I, Robot Review
By Shawn McKenzie 08/31/2005
When I originally saw I, Robot in the theater, I will admit, I was a little tired while watching it. Then I got behind on several reviews, and I was never able to finish my review of this one specifically. I remember not being too impressed with it though. Now that has been released on DVD and I was able to see it with a clear head, it still doesnít impress me as much as I would have thought.
In the not-too-far future of Chicago in 2035, homicide detective Del Spooner (Will Smith) is probably the only person around who doesnít like robots. They are a little hard to avoid though, since they do everything for humans now, from cooking and cleaning to walking the dog. He is haunted by a recurring dream about being rescued by a Nestor Class 4 (NS4) robot (voiced by David Haysom) from a drowning car while a little girl named Sarah (Emily Tennant) in another car drowned, which might explain why he hates robots. After running into street kid named Farber (Shia LaBeouf), who tries to borrow his car, and visiting his grandmother Gigi (Adrian L. Ricard), who reminds him to call his ex-wife Marci, Del heads to work. Before that though, he sees another NS4 robot running down the street with a womanís (Sharon Wilkins) purse. After tackling it, he realizes that the robot was retrieving the purse from her home because she forgot her inhaler. When he gets to work, Lt. John Bergin (Chi McBride), Delís boss, chews him out. He doesnít understand why Del canít seem to understand that no robot has ever committed a crime. It goes against the three robot laws. Law #1 - A robot cannot harm a human being, nor through inaction, allow a human being to come to harm; Law #2 - A robot must obey a human being, except when it conflicts with the first law; and Law #3 - A robot must strive to protect its own existence, except where it conflicts with the first two laws. There is a case to work on though. It involves the apparent suicide of U.S. Robotics executive Dr. Alfred Lanning (James Cromwell), who designed the NS4 robot, and who also developed the new NS5 robot (voiced by Scott Heindl), which CEO Lawrence Robertson (Bruce Greenwood) is planning on launching throughout the world. Lanning is an old friend of Del, and a preprogrammed hologram image of the doctor contacts him to investigate the suicide. On the way to Lanningís office with the companyís programmer and robopsychologist Dr. Susan Calvin (Bridget Moynahan), Del learns of the companyís central positronic operating core called the Virtual Interactive Kinetic Intelligence, a.k.a. V.I.K.I. (voiced by Fiona Hogan), which continuously uploads fresh software to each of the NS5 robots all over the world. When he gets to Lanningís office, Del finds it a little weird that the doors were locked from the inside and the windows to his office were installed with reinforced glass, making it rather difficult to easily commit suicide. The hologram doesnít help much either, since it can only answer specific questions, but Del starts to suspect foul play. As he is investigating the office, Del has an encounter with an NS5 robot that calls itself Sonny (voiced by Alan Tudyk.) Sonny runs off, but it is captured and held in custody. The robot insists that it didnít kill Lanning, but Del thinks otherwise. Sonny will be decommissioned anyway, though both Del and Calvin notice that there is something a little different about this specific NS5 robot. As Del continues with his investigation, he wonders why Lanning had contacted him, and if these so-called harmless robots are actual dangers to mankind, or as Lanning calls it, ďghosts in the machine.Ē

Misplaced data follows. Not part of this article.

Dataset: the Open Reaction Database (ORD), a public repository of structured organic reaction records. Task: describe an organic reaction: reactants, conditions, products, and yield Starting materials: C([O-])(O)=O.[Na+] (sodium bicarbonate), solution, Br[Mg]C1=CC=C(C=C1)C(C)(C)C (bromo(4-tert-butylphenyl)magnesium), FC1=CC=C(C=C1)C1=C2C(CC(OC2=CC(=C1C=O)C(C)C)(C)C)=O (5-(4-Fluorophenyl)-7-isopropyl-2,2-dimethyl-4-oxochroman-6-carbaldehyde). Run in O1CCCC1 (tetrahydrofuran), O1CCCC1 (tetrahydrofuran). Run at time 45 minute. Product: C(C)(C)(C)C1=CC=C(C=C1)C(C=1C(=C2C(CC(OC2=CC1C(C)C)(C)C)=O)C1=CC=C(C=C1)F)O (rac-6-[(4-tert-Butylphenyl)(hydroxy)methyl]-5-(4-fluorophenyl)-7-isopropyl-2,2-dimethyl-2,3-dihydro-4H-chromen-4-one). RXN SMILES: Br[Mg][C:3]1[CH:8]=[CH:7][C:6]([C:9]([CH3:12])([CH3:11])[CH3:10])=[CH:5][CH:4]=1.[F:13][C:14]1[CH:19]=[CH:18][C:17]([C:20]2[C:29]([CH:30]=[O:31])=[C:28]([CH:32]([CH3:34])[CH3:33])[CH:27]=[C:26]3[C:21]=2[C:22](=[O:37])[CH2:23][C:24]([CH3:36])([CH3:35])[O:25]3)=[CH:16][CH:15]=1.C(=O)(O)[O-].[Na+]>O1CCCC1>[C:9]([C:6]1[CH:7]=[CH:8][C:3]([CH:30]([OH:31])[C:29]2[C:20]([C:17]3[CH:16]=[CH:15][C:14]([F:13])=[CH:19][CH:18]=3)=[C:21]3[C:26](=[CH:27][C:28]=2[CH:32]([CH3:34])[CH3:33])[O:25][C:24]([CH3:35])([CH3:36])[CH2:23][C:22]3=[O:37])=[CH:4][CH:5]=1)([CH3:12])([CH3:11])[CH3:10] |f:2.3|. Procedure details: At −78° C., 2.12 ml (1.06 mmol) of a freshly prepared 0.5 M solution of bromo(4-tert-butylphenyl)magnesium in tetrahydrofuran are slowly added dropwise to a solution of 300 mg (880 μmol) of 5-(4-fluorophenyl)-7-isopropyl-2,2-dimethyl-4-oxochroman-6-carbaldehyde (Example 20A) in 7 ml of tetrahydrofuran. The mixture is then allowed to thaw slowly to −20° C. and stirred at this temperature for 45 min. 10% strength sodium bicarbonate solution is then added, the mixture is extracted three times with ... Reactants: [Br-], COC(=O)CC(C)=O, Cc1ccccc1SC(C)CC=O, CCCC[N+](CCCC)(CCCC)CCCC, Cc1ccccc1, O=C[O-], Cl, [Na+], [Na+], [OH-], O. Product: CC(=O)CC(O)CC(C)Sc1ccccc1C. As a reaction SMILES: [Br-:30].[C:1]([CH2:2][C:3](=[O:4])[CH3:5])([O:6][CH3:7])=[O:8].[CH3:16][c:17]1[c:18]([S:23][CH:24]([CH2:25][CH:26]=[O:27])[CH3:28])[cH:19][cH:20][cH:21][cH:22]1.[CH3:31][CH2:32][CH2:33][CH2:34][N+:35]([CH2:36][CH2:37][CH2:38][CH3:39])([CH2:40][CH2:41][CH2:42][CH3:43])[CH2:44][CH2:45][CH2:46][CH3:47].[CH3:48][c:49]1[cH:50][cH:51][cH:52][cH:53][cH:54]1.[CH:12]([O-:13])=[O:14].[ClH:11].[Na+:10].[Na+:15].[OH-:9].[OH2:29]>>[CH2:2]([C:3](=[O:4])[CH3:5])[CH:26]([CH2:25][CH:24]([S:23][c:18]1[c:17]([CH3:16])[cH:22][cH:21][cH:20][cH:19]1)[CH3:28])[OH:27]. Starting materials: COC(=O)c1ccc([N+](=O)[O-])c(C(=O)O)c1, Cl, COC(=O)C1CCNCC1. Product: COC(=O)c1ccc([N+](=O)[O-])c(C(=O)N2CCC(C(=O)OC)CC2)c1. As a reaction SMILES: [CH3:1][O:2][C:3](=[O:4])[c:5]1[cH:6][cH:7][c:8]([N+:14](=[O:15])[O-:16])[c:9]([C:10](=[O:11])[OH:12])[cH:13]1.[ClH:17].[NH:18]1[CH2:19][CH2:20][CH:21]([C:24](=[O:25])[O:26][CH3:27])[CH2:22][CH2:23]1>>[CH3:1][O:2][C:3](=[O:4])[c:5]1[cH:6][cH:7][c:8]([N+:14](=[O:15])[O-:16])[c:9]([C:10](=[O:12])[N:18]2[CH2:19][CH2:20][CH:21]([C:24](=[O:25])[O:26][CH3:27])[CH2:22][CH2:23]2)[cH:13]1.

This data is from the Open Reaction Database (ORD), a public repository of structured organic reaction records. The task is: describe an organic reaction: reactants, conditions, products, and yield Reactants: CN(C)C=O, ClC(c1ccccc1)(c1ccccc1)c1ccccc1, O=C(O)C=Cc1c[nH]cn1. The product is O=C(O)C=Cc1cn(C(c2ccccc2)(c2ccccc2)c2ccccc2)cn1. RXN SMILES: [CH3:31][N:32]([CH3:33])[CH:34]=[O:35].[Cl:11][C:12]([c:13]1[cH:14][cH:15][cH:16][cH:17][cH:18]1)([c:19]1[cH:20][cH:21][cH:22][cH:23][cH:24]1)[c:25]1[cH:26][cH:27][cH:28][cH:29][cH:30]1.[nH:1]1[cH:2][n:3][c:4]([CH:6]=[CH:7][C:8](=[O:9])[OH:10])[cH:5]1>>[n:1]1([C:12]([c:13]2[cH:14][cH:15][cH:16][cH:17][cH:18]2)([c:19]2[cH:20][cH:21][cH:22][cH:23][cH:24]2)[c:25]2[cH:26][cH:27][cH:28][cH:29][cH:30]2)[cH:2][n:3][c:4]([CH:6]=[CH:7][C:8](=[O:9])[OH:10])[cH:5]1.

This movie isnít actually a complete adaptation of science fiction author Isaac Asimovís work. It was merely ďsuggested byĒ Asimovís collection of robot stories. Originally the screenplay, written by Jeff Vintar (with help from Akiva Goldsman), was called Hardwired. When 20th Century Fox acquired the rights to the Asimov novel, it became the Will Smith vehicle that it is today.
Alex Proyas, who has made some visually impressive movies like 1994ís The Crow and 1998ís Dark City, directed the movie. I wasnít too keen on the look of this one though. It felt like we were watching a video game, and everything looked phony all around. It reminded me of the 1982 movie Tron, especially the scene where the NS5 robots attack Delís car in the tunnel.
The acting was okay. Smith did his summer popcorn flick thing that he always does, and I like it almost every time. Moynahan is a decent actress for a model. Even though Iím sick of the female scientist being an unbelievable hottie, a.k.a. Tara Reid in this yearís Alone in the Dark, she made it believable. She reminded me of Jolene Blalockís character TíPol from UPNís ďStar Trek: Enterprise,Ē with her technical speak and her cold expressions. None of the rest of the cast were in it long enough to make some sort of an impression on me.
I was somewhat surprised that the DVD was light on the special features side. There was a commentary track by Proyas and Goldsman, a ďmaking ofĒ feature, still photos, and promotional crap. Normally, Fox DVDís are some of the best ones around, but this one was a letdown. They have a collectorís edition version that is now available though, with more commentary tracks, more special effects featurettes, deleted scenes, and an alternate ending. I donít know why the original one didnít have all that stuff the first time around.
While I, Robot wasnít the best movie of 2004 (or even the best Smith movie), it wasnít bad. While I wasnít gung ho on the visual effects, apparently someone was, because it was nominated for an Oscar for Visual Effects (it lost to Spider-Man 2.) The story was interesting, but I guess I just wasnít blown away by it overall. Thatís what I get for dozing off during a movie!
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